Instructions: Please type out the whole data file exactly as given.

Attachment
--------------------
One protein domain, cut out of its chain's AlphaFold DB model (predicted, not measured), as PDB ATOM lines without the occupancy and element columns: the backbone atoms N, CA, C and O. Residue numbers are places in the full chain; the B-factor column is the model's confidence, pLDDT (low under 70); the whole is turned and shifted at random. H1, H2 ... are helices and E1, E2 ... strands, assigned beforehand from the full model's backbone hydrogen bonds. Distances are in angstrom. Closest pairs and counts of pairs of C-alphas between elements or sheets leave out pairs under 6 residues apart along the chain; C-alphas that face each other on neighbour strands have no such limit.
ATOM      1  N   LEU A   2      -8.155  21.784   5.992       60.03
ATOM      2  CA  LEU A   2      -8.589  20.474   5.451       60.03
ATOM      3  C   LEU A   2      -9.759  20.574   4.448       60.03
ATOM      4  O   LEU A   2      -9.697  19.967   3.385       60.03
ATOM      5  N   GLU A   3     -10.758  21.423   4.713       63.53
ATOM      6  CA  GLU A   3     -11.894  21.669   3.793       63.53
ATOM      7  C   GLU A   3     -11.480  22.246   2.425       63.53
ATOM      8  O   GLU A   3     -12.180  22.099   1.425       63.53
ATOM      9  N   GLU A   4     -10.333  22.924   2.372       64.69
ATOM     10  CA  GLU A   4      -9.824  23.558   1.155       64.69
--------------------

One protein domain, cut out of its chain's AlphaFold DB model (predicted, not measured), as PDB ATOM lines without the occupancy and element columns: the backbone atoms N, CA, C and O. Residue numbers are places in the full chain; the B-factor column is the model's confidence, pLDDT (low under 70); the whole is turned and shifted at random. H1, H2 ... are helices and E1, E2 ... strands, assigned beforehand from the full model's backbone hydrogen bonds. Distances are in angstrom. Closest pairs and counts of pairs of C-alphas between elements or sheets leave out pairs under 6 residues apart along the chain; C-alphas that face each other on neighbour strands have no such limit.
ATOM      1  N   LEU A   2      -8.155  21.784   5.992       60.03
ATOM      2  CA  LEU A   2      -8.589  20.474   5.451       60.03
ATOM      3  C   LEU A   2      -9.759  20.574   4.448       60.03
ATOM      4  O   LEU A   2      -9.697  19.967   3.385       60.03
ATOM      5  N   GLU A   3     -10.758  21.423   4.713       63.53
ATOM      6  CA  GLU A   3     -11.894  21.669   3.793       63.53
ATOM      7  C   GLU A   3     -11.480  22.246   2.425       63.53
ATOM      8  O   GLU A   3     -12.180  22.099   1.425       63.53
ATOM      9  N   GLU A   4     -10.333  22.924   2.372       64.69
ATOM     10  CA  GLU A   4      -9.824  23.558   1.155       64.69